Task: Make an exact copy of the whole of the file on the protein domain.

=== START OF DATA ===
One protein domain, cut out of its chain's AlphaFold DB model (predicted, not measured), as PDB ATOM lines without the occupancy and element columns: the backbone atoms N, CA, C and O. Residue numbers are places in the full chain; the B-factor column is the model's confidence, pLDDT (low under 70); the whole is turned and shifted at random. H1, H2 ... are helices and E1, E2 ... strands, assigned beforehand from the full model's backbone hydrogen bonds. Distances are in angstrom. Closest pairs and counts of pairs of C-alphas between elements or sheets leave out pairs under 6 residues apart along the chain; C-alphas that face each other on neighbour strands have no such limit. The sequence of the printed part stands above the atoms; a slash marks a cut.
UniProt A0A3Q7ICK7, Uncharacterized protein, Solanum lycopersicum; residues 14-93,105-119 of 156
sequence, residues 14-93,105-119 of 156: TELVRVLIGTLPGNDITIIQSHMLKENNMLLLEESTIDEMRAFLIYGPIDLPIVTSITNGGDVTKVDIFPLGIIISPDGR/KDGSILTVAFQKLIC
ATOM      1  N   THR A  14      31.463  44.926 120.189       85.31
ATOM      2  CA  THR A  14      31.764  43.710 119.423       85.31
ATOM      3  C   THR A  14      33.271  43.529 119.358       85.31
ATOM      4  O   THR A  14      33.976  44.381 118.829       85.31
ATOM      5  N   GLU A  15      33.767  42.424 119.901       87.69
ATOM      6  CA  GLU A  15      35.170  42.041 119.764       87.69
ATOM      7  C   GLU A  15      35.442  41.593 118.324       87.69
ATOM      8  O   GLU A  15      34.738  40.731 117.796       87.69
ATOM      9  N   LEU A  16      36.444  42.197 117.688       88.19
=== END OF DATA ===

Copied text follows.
One protein domain, cut out of its chain's AlphaFold DB model (predicted, not measured), as PDB ATOM lines without the occupancy and element columns: the backbone atoms N, CA, C and O. Residue numbers are places in the full chain; the B-factor column is the model's confidence, pLDDT (low under 70); the whole is turned and shifted at random. H1, H2 ... are helices and E1, E2 ... strands, assigned beforehand from the full model's backbone hydrogen bonds. Distances are in angstrom. Closest pairs and counts of pairs of C-alphas between elements or sheets leave out pairs under 6 residues apart along the chain; C-alphas that face each other on neighbour strands have no such limit. The sequence of the printed part stands above the atoms; a slash marks a cut.
UniProt A0A3Q7ICK7, Uncharacterized protein, Solanum lycopersicum; residues 14-93,105-119 of 156
sequence, residues 14-93,105-119 of 156: TELVRVLIGTLPGNDITIIQSHMLKENNMLLLEESTIDEMRAFLIYGPIDLPIVTSITNGGDVTKVDIFPLGIIISPDGR/KDGSILTVAFQKLIC
ATOM      1  N   THR A  14      31.463  44.926 120.189       85.31
ATOM      2  CA  THR A  14      31.764  43.710 119.423       85.31
ATOM      3  C   THR A  14      33.271  43.529 119.358       85.31
ATOM      4  O   THR A  14      33.976  44.381 118.829       85.31
ATOM      5  N   GLU A  15      33.767  42.424 119.901       87.69
ATOM      6  CA  GLU A  15      35.170  42.041 119.764       87.69
ATOM      7  C   GLU A  15      35.442  41.593 118.324       87.69
ATOM      8  O   GLU A  15      34.738  40.731 117.796       87.69
ATOM      9  N   LEU A  16      36.444  42.197 117.688       88.19